The thing is, though, a vacation is just a way of moving your personal issues from a point A to a point B. It's still you, but in another location. Just because you're in a straw hat on a beach somewhere doesn't make you less you. You've still got that voice in your head telling you to shove those cashew nuts up your nose for no reason, or you still think you're hearing God telling you to kill Fred Flintstone.
But that's a subject for another article.
Today, while traveling with my cat, I had a mini-freakout when I realized that I left his favorite toy in the hotel room. I'm a 30-year-old man. FML
There's the usual public transportation you can rely on to get you where you want to go, but a lot of people prefer to travel by car. "It's cheaper" they say. It probably is, especially if you pile 8 people into a clapped-out '78 Ford Escort, when comparing it to say, a ticket on Concorde, which doesn't even exist anymore. But... cars are expensive to buy for a start. Gasoline is expensive, especially since the 4-year-old who decides on gas prices has pushed the setting up to "High". And travelling by car is a pain in the hole anyway; you have to stop every 5 miles because your annoying little brother wants to pee on something for the 15th time, your mother wants some more Sudoku magazines and dad wants another beer because it helps him concentrate when he's behind the wheel.
Today, I traveled by plane for the first time. Once in the air, I was absolutely terrorized by the whole experience. Luckily, they had free booze on board, so I necked some to steady my nerves. Unfortunately, the vodka mixed with air turbulence made me spurt some vomit into my lap. FML
Who goes where ?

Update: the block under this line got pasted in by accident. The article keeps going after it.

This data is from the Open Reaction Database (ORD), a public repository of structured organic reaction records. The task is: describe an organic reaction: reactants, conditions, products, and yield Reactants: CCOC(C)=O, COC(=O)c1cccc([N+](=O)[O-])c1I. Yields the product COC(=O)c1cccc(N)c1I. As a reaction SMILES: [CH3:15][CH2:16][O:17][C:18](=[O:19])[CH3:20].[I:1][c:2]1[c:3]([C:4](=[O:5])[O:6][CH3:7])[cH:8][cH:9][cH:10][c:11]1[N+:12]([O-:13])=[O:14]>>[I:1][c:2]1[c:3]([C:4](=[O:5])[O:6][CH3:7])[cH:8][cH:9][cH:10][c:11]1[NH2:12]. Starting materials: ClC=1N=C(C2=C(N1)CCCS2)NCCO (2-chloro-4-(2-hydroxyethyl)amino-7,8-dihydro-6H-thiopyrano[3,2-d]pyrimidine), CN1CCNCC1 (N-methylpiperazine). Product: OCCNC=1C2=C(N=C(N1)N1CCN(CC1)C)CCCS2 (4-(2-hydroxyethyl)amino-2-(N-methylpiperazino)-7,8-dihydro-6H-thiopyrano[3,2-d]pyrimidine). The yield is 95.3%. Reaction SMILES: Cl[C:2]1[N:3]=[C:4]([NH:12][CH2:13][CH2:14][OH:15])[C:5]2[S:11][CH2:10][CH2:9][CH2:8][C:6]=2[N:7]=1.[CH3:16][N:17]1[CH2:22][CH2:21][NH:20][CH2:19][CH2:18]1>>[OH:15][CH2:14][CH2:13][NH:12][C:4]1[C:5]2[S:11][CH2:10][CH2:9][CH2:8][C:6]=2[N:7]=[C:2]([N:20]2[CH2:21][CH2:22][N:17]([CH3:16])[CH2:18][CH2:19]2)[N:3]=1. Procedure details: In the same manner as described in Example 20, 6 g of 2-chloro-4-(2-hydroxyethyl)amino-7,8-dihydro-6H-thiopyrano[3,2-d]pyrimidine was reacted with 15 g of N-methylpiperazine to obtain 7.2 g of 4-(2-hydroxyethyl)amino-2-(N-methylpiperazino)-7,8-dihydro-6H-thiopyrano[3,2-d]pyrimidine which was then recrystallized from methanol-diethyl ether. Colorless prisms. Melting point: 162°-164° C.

When they reach a certain age, kids start going on vacation without their parents, and thank Xenu for that. It's good news for the teenagers as much as their parents. The kids go off camping with their friends, smoke weak joints and go off to sleep and blow chunks into their sleeping bags at 9 pm, while their parents go off and rent houses in the countryside with their college buddies to smoke super-strong doobies and pass out, due to the fact that weed is way more potent than in 1972, while listening to Pink Floyd and Jefferson Airplane. However, for teenagers to get to that level of trust is quite a struggle, due to the fact that most parents don't trust them enough to let them go off with their friends without supervision (especially with the weird ginger kid with the ninja stars collection). To get to that stage, kids will be required to show to their parents that they're mature enough to handle it. So you, yes, you, kid A or whatever your name is, learn to cook something, to darn a sock, make a fire out of bits of wood, drive a combine-harvester and grow a beard. Then maybe people will trust you to go out on your own, and maybe let you become Amish as well.